Ireland’s Wars: Niemba

It was the Autumn of 1960, and the Irish Army was firmly committed to the United Nations mission in the Congo. Several battalions of soldiers had arrived in the south-eastern province of Katanga and, along with the larger multi-national mission, were attempting to carry out ONUC’s stated aims of restoring Congolese territorial stability and law and order in this area of sub-Saharan Africa. Before the end of that year the Irish were to suffer their first combat casualties which, in retrospect, were inevitable when one considers the unpreparedness of the peacekeepers and the fraught situation on the ground that they were walking into.

From early Autumn through to early Winter, the situation in the Congo, and in Katanga, had continued to be fraught. Patrice Lumumba, frustrated that the UN would not take a pro-active stance in terms of repressing the breakaway Katanga state, had asked the Soviet Union for assistance, getting it in the form of weapons, vehicles and military “advisors”. With these the Congolese army, the ANC, had brutally suppressed another secession, this one in the province of Kasai, with thousands of local tribespeople killed in the process. Lumumba’s dalliance with the Soviets concerned the United States, and others within the Prime Minister’s government, both parties wary of the Congo becoming a gateway for Soviet expansion in Africa. In September the Congolese President, Joseph Kasa-Vubu, dismissed Lumumba, who in turn tried to oust Kasa-Vubu from power: the situation ended with Lumumba under arrest, and the Congo operating as a de facto military dictatorship, with the Army’s head, Mobuto Sese Seko, more-or-less in charge. The Soviets were sent home, but the chaotic situation on the ground remained. Other supporters of Lumumba attempted to form alternative governments elsewhere in the Congo. Amidst all of this, the UN mission continued to try and operate.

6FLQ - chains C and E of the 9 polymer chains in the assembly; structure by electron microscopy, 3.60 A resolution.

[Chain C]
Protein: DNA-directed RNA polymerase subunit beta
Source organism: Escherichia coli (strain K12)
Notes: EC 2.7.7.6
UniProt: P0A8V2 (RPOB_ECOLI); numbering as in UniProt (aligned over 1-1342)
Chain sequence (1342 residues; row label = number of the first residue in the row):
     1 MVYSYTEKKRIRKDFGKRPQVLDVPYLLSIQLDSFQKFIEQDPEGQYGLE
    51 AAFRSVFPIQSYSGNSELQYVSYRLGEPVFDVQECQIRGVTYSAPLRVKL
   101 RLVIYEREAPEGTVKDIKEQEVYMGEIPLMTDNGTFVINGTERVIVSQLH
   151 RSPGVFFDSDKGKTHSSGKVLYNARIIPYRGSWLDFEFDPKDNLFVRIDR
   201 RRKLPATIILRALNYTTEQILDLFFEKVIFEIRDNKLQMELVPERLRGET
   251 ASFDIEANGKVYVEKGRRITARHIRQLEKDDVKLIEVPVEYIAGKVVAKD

A key aspect of the crisis remained the status of local tribes, of which over 200 existed within the Congo. Many of these did not recognizs any of the would-be governments, and fought against any who attempted to exert control over them, sometimes with very bloody result. Among the most important were the Luba people, more commonly known as the Baluba, who populated large stretches of the south of the country, including Katanga. Known for several rebellions against the Belgian colonial administrations, the Baluba were a significant part of the ongoing chaos in the Katanga region, with most members of the tribe refusing to acknowledge Moises Tshombe’s government, and actively fighting against its forces when the opportunity arose, with a repeated target being trains and train stations. Their military level was mixed: there were many Baluba who had guns and the training to use them, while others were still using bows and arrows as their primary weapon. I feel it is important to state that the popular image of such tribesman as technologically unsophisticated hunter-gatherers is, at best, only partially accurate. In response to the Baluba’s opposition the Katangese gendarmerie, sometimes backed by European mercenaries hired by Tshombe, would enact savage reprisals, raiding Baluba villages and killing many. The mercenaries tended to be mostly white, hired from Belgium, France and other places, and the Baluba thus tended to be deeply suspicious, if not outright hostile, to any white soldiers that they encountered. For them, the difference between Katangese mercenaries and the UN was a very thin one.